The Height of Fashion

February 27, 2014

Ron Wallace will be the first to tell you that he wasn’t born with a pencil in his hand.

“Growing up, I couldn’t draw much, but I was good with computer graphics programs like Adobe Illustrator and Photoshop,” he says. But by the time he was in eighth grade, he knew what he wanted to do with his life. When he enrolled in BMCC, he found teachers who were ready and willing to help him achieve his dream—to become a fashion designer.

Wallace graduated in 2012 with a degree in Multimedia in Arts; today, at 22, he heads his own design company—an exciting enterprise called NAMM Clothing that is garnering widespread media attention and a growing clientele.

Long Hours, sleepless nights

Wallace’s line of urban men’s ware reflects his personal aesthetic vision and his success is the product of persistence, a passion for excellence, and an appetite for hard work. “Like most entrepreneurs, I have a lot of sleepless nights,” he says. “But I’m not in this alone.”

At BMCC, he says, “I had some amazing professors, like Alizabeth Towery and Josephine Culkin, who helped me sharpen the skills I’d picked up watching YouTube videos. They showed me that even without knowing how to draw, I could bring fashion and graphics together.”

After graduating, Wallace started his company, always with the thought of someday going back to school to continue his studies in fashion design—“most likely at a place like Parsons or FIT,” he says.

In NAMM’s early days, the business consisted largely of crafting screen-printed t-shirts that were sold on the street and in one store. “But in that one store, we sold out in three weeks, so I knew I had something,” he says.

Last year, Wallace connected with Manufacture New York, a hybrid fashion incubator and factory that provides independent designers with the resources, tools and support to build their own businesses.

“I found out about Manufacture New York through a Facebook ad and ‘liked’ it,” Wallace says. “They were starting a pilot program to provide a shared workspace for clothing and jewelry designers, and I immediately messaged the CEO, Bob Bland to tell her I was good at construction and would be happy to help in any way.”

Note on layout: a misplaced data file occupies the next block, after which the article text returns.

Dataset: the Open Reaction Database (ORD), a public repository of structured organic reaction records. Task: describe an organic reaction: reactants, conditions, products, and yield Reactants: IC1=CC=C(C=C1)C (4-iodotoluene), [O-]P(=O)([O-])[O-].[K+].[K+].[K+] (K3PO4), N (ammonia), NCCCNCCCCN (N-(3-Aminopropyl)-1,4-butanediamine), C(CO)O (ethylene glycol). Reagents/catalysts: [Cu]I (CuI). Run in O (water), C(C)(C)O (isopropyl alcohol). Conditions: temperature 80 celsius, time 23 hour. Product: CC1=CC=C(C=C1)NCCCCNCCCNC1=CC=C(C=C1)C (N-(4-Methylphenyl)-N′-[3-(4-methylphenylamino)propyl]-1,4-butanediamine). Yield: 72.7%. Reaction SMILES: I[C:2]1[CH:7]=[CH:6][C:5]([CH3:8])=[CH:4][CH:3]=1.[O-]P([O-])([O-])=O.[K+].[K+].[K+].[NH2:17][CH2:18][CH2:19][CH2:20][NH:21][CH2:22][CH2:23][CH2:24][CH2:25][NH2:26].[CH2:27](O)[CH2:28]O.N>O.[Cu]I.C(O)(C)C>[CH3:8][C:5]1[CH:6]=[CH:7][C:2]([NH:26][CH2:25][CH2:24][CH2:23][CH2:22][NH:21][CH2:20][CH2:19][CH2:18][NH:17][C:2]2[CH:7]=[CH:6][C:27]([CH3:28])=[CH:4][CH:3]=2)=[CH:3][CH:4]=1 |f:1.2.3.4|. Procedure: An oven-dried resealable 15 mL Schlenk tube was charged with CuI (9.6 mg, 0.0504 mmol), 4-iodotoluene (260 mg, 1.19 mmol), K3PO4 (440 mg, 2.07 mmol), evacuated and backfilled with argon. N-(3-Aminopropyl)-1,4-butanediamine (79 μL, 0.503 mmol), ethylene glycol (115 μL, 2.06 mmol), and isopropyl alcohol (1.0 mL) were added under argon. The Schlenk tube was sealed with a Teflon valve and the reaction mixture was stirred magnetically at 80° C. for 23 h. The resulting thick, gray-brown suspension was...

Bland took Wallace up on his offer and, on an August morning last year, he found himself pouring concrete and knocking down walls at the pilot space, in the heart of Manhattan’s Garment District.

Drawing attention

In addition to providing Wallace with a workspace fully equipped with machinery and computer workstations, Bland gave Wallace a wealth of pointers and guidance on how to build his business, provided him with introductions, and, he says, “taught me everything.”

His participation in New York Fashion Week earlier this month brought a wave of interest from the media—and from other designers, who called to congratulate him on his success.

Wallace’s design ideas can come from anywhere, and at any time—“from the colors and shapes I see all around me, and sometimes from surprising places.” Recently, he was watching a cartoon with his nephew, when inspiration struck. “I took out my laptop and started drawing,” he says.

His designs are colorful, but not outlandish. “I call my customers middlemen—people who want to stand out without being loud,” he explains. “For example, I like shirts with a splash of color—but not a lot of in-your-face graphics.”

When New York Fashion Week ended, Wallace had planned to take a much-deserved break, but found his days taken up with media interviews, and thinking ahead to his spring 2015 collection. He is also hoping to show his designs at Paris Fashion Week.

“Eventually, I want to take my company worldwide,” he says. “If you want to be a leader in urban men’s ware, you can’t limit yourself to New York.”

share this story »